Habitat for Humanity hosts first mud volleyball tournament
HURRICANE, W.Va.-- More than 40 people played volleyball in pits full of mud in Hurricane on Saturday to benefit the local Habitat for Humanity on its 25th anniversary.
"People have been getting muddy on our construction sites for years," Ken Adams, development director of Habitat for Humanity, said. "We wanted to open it up to everyone.
"They might not be swinging hammers, but they're still getting dirty," Adams said.
About 60 others came to watch the muddiness as popular music blared across the mud pits.
The event marked the 25th year that Habitat for Humanity, which uses volunteer labor to build affordable houses for low-income families, has worked in Kanawha and Putnam counties.
Some players waded through the mud, leaping enthusiastically into the water. Others seemed hesitant to get dirty.
Robert Ferrell, for example, brought a team from the NAPA Distribution Center. He spent the afternoon lunging for volleyballs and sending torrents of brown water towards his teammates, who emerged sopping, breathless and excited.
"There's a lot of enthusiasm out there," John Corrie, a construction volunteer and Habitat for Humanity board member, said.
Saturday was the first time that Habitat for Humanity had hosted a mud volleyball tournament in the area.
"This is brand new for us," Adams said. "It's something different that hasn't been done in West Virginia."
Many players enjoyed the novelty of the sport.
"I have played volleyball before and I have played in the mud, but never at the same time," said Bryan Escue, a player and a lawyer at Escue & Pritt.
Escue, who had heard about the event on the radio and gathered a group from his law firm, enjoyed watching the community come together to support a charitable cause.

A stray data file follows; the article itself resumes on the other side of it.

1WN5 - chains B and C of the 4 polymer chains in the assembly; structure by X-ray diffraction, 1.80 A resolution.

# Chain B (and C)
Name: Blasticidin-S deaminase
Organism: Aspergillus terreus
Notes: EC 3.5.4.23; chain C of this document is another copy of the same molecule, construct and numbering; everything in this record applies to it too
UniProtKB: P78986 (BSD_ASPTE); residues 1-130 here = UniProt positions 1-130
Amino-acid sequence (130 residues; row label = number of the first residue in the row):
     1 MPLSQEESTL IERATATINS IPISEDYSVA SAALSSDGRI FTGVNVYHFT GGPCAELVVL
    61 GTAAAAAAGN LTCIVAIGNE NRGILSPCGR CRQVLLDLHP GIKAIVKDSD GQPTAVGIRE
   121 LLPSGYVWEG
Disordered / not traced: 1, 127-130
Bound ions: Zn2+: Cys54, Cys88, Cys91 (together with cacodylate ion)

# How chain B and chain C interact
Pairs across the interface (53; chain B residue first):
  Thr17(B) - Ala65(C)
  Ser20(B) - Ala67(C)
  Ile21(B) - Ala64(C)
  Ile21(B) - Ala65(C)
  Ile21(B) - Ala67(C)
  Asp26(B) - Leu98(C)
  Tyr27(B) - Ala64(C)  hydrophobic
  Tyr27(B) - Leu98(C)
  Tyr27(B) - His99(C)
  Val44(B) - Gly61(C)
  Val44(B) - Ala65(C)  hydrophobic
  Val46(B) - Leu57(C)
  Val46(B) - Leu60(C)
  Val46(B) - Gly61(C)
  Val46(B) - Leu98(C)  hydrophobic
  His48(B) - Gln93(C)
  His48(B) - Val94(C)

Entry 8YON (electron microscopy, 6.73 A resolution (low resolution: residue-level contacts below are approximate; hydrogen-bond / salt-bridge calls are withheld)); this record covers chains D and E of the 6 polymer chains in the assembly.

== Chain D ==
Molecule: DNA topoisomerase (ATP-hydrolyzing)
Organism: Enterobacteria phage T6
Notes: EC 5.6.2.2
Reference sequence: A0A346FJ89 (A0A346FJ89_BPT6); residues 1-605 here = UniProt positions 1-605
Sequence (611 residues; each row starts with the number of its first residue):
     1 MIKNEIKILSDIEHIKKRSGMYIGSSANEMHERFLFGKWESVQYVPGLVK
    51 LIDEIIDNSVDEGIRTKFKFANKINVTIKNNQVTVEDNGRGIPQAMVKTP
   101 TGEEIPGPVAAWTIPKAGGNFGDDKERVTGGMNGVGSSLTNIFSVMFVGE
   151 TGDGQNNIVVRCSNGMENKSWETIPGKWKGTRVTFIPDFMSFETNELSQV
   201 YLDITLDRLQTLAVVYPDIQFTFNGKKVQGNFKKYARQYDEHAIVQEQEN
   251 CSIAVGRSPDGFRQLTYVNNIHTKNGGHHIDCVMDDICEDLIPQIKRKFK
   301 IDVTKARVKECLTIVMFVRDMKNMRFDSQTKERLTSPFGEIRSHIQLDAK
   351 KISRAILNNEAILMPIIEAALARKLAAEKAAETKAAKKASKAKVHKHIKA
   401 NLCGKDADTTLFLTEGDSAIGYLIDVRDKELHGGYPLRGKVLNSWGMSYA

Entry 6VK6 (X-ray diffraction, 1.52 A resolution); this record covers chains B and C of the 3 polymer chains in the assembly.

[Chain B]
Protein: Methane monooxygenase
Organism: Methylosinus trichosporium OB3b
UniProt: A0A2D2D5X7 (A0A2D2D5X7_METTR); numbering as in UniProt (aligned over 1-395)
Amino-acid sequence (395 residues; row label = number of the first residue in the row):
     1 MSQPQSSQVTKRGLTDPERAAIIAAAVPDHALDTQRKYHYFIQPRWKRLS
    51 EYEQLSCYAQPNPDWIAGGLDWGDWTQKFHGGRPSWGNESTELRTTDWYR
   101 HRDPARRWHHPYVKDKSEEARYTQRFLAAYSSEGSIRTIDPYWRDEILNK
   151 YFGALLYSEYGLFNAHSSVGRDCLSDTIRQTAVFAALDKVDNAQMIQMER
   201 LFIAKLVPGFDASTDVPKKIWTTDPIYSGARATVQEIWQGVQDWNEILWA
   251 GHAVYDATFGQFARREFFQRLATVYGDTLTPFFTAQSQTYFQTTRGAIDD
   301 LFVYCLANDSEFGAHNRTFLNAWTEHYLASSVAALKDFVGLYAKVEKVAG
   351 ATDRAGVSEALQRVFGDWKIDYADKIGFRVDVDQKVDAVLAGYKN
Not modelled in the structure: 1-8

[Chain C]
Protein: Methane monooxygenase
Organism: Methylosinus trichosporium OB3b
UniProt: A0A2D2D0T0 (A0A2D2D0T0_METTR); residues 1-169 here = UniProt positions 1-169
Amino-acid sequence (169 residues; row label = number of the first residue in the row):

"You don't get that too often anymore," Escue said.
As drenched players emerged from the mud pits, they discussed how important Habitat has been for the community.
Shawn Means, executive director of Habitat for Humanity in Kanawha and Putnam County, has watched the organization grow over the last 25 years.
The organization has constructed 154 homes for low-income families throughout two counties.
But volunteers added that Habitat has contributed more to the community than just housing.
"Our homes are more than shelter," Adams said. "They are a foundation for families to grow."
Habitat, volunteers agreed, encourages struggling families to rebuild their lives.
"We build character and we build confidence," Corrie said.
Habitat volunteers have also benefited from the organization.
John Corrie retired from Dow Chemical 11 years ago, and has since formed strong friendships with other members of the construction crew that he works with every Wednesday.
He had thought that volunteering would just be a way to occupy his time, but Corrie soon grew to love the community that Habitat fostered.
"I love everyone," Corrie said. "We have a ball."
Habitat will continue to foster those relationships, but may have to modernize to keep up with a shifting housing market.
According to Means, property values have plummeted and younger generations no longer covet home ownership the same way they did fifty years ago, which means Habitat will have to adapt.
The organization has already begun to conduct more renovations of existing homes. Renovating, instead of building, homes might be the future of Habitat, Means said.
Habitat has also begun a concerted effort to build more homes around Putnam County, including a subdivision of twenty-four houses on North Hills Drive.
The mud volleyball tournament is an addition that could be here to stay.
Sarah Campbell, an onlooker, hoped that Habitat would host another mud-volleyball tournament soon.
"I hope it's an annual thing with a bigger turnout next year," Campbell said. Reach Laura Reston at email@example.com or 304-348-5112.